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I am studying in 1st Corinthians chapter 10:1-2 and Paul voices an ambiguous statement which reads,

1 Corinthians 10:1-2 (NIV)

1 For I do not want you to be ignorant of the fact, brothers and sisters, that our ancestors were all under the cloud and that they all passed through the sea. 2 They were all baptized into Moses in the cloud and in the sea.

When i study verse 2 of this scripture, i feel that Paul is using a double meaning and i find that the word cloud and sea is where the double meaning comes into play.My explanation is as follows.

When Paul says "in the cloud and in the sea," my understanding is they were all baptised into Moses in the cloud and in the sea which appears to say that the cloud and the Red Sea is where the baptism takes place.But when i look into this in more detail, all is not what it seems to be.

I will use the only allegory i can think of to explain my reasoning.Talking about my bank in a slightly derogatory manner i would say,

I was baptised into the Bank of Scotland in "the wallet and in the cheque book." Now any person reading this would understand that the wallet means money and the cheque book means money.It is what is in the wallet and in the cheque book, that is connected to my baptism.Namely money.It is not the wallet or the cheque book that is connected to baptism.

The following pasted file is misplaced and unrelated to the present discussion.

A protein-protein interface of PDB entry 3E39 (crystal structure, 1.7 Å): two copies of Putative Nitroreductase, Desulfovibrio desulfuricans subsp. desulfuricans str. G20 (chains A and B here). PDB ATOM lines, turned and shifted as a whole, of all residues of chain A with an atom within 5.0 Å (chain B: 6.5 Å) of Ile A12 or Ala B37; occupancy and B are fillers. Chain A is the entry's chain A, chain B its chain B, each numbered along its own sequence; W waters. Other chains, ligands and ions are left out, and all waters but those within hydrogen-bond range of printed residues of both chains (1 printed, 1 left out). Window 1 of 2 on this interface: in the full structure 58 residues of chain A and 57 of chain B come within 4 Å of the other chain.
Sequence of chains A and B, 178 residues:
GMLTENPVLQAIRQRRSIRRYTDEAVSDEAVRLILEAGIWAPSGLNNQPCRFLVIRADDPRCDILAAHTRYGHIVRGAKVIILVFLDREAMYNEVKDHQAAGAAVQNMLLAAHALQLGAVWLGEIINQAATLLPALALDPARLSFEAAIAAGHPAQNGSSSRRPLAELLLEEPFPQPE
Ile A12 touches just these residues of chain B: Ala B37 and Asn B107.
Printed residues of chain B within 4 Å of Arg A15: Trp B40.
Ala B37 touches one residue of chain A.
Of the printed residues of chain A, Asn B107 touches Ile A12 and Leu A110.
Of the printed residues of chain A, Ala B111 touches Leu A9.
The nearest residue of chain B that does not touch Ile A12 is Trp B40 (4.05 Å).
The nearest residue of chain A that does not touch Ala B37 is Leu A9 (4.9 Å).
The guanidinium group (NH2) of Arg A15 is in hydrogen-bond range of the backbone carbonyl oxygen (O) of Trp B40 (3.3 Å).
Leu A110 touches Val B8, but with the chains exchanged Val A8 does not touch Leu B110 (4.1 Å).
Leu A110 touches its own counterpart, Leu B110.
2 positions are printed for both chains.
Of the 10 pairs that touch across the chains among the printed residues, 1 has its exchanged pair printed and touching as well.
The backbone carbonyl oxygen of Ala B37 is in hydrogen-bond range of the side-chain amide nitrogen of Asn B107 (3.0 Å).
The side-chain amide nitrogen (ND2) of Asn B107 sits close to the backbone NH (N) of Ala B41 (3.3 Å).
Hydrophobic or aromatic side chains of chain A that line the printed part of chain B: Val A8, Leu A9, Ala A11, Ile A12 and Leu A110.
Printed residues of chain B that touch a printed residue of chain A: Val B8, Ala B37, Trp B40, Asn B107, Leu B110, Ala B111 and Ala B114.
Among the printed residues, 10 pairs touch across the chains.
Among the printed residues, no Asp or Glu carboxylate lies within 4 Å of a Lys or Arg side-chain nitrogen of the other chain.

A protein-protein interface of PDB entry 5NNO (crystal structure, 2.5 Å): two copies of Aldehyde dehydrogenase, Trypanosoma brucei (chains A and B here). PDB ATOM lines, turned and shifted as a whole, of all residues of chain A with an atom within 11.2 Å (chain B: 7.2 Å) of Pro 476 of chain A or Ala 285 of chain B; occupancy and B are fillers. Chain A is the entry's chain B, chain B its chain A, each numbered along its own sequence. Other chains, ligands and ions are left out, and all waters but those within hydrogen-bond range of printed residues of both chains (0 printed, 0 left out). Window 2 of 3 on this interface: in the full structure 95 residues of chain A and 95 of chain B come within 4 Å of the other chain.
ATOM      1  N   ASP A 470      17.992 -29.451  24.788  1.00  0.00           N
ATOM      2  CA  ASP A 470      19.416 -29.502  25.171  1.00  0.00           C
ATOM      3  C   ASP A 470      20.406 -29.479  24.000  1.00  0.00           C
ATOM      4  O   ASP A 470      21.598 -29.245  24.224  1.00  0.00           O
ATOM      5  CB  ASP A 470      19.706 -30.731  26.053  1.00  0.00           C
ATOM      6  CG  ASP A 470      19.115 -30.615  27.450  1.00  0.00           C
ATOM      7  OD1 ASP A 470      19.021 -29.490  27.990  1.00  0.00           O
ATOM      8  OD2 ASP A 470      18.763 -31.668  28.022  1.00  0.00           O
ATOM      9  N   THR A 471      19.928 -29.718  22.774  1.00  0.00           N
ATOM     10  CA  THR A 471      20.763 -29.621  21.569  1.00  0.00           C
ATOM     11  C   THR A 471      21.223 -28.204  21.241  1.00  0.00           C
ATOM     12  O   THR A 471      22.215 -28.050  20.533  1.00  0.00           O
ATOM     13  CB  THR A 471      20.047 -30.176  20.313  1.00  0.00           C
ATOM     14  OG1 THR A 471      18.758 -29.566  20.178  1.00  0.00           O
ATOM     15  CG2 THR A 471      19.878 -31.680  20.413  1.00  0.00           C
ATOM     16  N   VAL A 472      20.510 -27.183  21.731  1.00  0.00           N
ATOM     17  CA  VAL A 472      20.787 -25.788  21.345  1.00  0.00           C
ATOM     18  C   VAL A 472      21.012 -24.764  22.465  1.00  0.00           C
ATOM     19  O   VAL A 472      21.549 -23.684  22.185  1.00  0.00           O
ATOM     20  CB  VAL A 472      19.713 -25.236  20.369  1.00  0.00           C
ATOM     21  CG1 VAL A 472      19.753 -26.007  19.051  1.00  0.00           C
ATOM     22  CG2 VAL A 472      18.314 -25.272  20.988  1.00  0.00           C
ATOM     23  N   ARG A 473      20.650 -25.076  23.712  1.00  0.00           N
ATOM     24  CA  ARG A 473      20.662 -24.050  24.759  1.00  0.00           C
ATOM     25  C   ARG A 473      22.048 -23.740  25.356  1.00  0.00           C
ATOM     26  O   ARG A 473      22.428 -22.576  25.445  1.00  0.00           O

When Paul says in the cloud and in the sea,i think what he is actually saying is to "look" in the cloud and in the sea.So lets have a look.

In the cloud i find nothing connected to baptism but when i look in the sea i find "water" which is connected to baptism.The scripture would now read as follows.

They were all baptised into Moses in the Cloud and in the water.

We can now see what i think to be the double meaning with the change from sea to water. But what about the cloud.When i look in there i find nothing whatsoever to do with baptism.So how can a person be baptised into the cloud when it contains "nothing." I think the meaning of the cloud rests in this scripture,